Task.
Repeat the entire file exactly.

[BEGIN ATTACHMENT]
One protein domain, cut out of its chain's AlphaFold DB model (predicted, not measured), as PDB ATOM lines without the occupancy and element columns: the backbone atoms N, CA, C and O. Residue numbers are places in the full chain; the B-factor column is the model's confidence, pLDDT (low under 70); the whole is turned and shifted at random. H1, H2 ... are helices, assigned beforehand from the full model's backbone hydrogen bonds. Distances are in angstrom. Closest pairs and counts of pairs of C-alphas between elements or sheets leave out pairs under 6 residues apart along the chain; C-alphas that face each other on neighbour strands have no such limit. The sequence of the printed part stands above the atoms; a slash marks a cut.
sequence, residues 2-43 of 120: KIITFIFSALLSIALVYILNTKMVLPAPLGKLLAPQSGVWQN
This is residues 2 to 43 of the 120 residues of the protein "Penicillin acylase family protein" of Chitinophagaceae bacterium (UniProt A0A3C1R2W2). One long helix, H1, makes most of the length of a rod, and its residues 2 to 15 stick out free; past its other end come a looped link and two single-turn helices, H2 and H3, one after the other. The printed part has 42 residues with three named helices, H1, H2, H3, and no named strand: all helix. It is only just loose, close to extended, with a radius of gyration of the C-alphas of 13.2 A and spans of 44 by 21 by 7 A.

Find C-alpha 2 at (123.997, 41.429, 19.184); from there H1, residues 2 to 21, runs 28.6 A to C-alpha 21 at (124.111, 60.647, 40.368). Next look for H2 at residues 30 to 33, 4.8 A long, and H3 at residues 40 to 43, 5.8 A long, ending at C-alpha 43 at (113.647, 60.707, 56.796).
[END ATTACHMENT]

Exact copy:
One protein domain, cut out of its chain's AlphaFold DB model (predicted, not measured), as PDB ATOM lines without the occupancy and element columns: the backbone atoms N, CA, C and O. Residue numbers are places in the full chain; the B-factor column is the model's confidence, pLDDT (low under 70); the whole is turned and shifted at random. H1, H2 ... are helices, assigned beforehand from the full model's backbone hydrogen bonds. Distances are in angstrom. Closest pairs and counts of pairs of C-alphas between elements or sheets leave out pairs under 6 residues apart along the chain; C-alphas that face each other on neighbour strands have no such limit. The sequence of the printed part stands above the atoms; a slash marks a cut.
sequence, residues 2-43 of 120: KIITFIFSALLSIALVYILNTKMVLPAPLGKLLAPQSGVWQN
This is residues 2 to 43 of the 120 residues of the protein "Penicillin acylase family protein" of Chitinophagaceae bacterium (UniProt A0A3C1R2W2). One long helix, H1, makes most of the length of a rod, and its residues 2 to 15 stick out free; past its other end come a looped link and two single-turn helices, H2 and H3, one after the other. The printed part has 42 residues with three named helices, H1, H2, H3, and no named strand: all helix. It is only just loose, close to extended, with a radius of gyration of the C-alphas of 13.2 A and spans of 44 by 21 by 7 A.

Find C-alpha 2 at (123.997, 41.429, 19.184); from there H1, residues 2 to 21, runs 28.6 A to C-alpha 21 at (124.111, 60.647, 40.368). Next look for H2 at residues 30 to 33, 4.8 A long, and H3 at residues 40 to 43, 5.8 A long, ending at C-alpha 43 at (113.647, 60.707, 56.796).